This riveting work of investigative reporting and history exposes classified government projects to build gravity-defying aircraft--which have an uncanny resemblance to flying saucers.
The atomic bomb was not the only project to occupy government scientists in the 1940s. Antigravity technology, originally spearheaded by scientists in Nazi Germany, was another high priority, one that still may be in effect today. Now for the first time, a reporter with an unprecedented access to key sources in the intelligence and military communities reveals suppressed evidence that tells the story of a quest for a discovery that could prove as powerful as the A-bomb.
The Hunt for Zero Point explores the scientific speculation that a "zero point" of gravity exists in the universe and can be replicated here on Earth. The pressure to be the first nation to harness gravity is immense, as it means having the ability to build military planes of unlimited speed and range, along with the most deadly weaponry the world has ever seen. The ideal shape for a gravity-defying vehicle happens to be a perfect disk, making antigravity tests a possible explanation for the numerous UFO sightings of the past 50 years.
Chronicling the origins of antigravity research in the world's most advanced research facility, which was operated by the Third Reich during World War II, The Hunt for Zero Point traces U.S. involvement in the project, beginning with the recruitment of former Nazi scientists after the war. Drawn from interviews with those involved with the research and who visited labs in Europe and the United States, The Hunt for Zero Point journeys to the heart of the twentieth century's most puzzling unexplained phenomena.
From the Hardcover edition.
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|Title of eBook: The Hunt for Zero Point|
|Release Date: 12-18-2007|
|Allowed Countries (hover)|
|Publisher: Broadway Books|
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The Hunt for Zero Point
From the heavy-handed style of the prose and the faint handwritten "1956" scrawled in pencil along the top of the first page, the photocopied pages had obviously come from some long-forgotten schlock popular science journal.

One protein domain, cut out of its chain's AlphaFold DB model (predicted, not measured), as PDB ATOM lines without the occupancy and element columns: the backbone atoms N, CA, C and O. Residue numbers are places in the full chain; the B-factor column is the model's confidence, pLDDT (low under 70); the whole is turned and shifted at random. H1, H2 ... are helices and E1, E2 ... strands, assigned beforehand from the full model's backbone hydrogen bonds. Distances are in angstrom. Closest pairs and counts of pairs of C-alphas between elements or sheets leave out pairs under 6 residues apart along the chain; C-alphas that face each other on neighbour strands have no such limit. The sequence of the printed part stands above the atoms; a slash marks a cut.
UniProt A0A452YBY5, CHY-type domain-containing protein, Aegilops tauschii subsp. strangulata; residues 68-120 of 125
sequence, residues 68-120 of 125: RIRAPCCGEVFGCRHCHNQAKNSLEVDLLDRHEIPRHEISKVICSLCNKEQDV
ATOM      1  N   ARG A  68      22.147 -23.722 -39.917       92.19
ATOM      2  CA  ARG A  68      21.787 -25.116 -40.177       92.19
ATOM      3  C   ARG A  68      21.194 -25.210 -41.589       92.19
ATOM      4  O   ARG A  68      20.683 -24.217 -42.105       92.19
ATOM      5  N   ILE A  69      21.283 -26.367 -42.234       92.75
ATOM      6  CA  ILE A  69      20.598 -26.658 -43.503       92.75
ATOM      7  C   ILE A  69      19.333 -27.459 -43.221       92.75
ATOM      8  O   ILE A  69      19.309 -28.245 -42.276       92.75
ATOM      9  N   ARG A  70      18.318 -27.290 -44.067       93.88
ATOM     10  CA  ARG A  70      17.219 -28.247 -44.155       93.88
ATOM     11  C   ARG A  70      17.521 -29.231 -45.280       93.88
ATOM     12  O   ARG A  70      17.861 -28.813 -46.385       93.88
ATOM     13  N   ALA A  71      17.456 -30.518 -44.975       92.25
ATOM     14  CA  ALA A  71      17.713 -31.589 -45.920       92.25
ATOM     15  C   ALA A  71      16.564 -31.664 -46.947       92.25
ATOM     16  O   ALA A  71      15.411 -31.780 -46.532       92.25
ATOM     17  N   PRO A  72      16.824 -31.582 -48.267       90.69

I had stepped away from my desk only for a few moments and somehow in the interim the article had appeared. The headline ran: "The G-Engines Are Coming!"
I glanced around the office, wondering who had put it there and if this was someone's idea of a joke. The copier had cut off the top of the first page and the title of the publication with it, but it was the drawing above the headline that was the giveaway. It depicted an aircraft, if you could call it that, hovering a few feet above a dry lakebed, a ladder extending from the fuselage and a crewmember making his way down the steps dressed in a U.S.-style flight suit and flying helmet--standard garb for that era. The aircraft had no wings and no visible means of propulsion.
I gave the office another quick scan. The magazine's operations were set on the first floor. The whole building was open-plan. To my left, the business editor was head-down over a proof-page checking copy. To her right was the naval editor, a guy who was good for a windup, but who was currently deep into a phone conversation and looked like he had been for hours.
I was reminded of a technology piece I'd penned a couple of years earlier about the search for scientific breakthroughs in U.S. aerospace and defense research. In a journal not noted for its exploration of the fringes of paranormality, nor for its humor, I'd inserted a tongue-in-cheek reference to gravity--or rather to antigravity, a subject beloved of sci...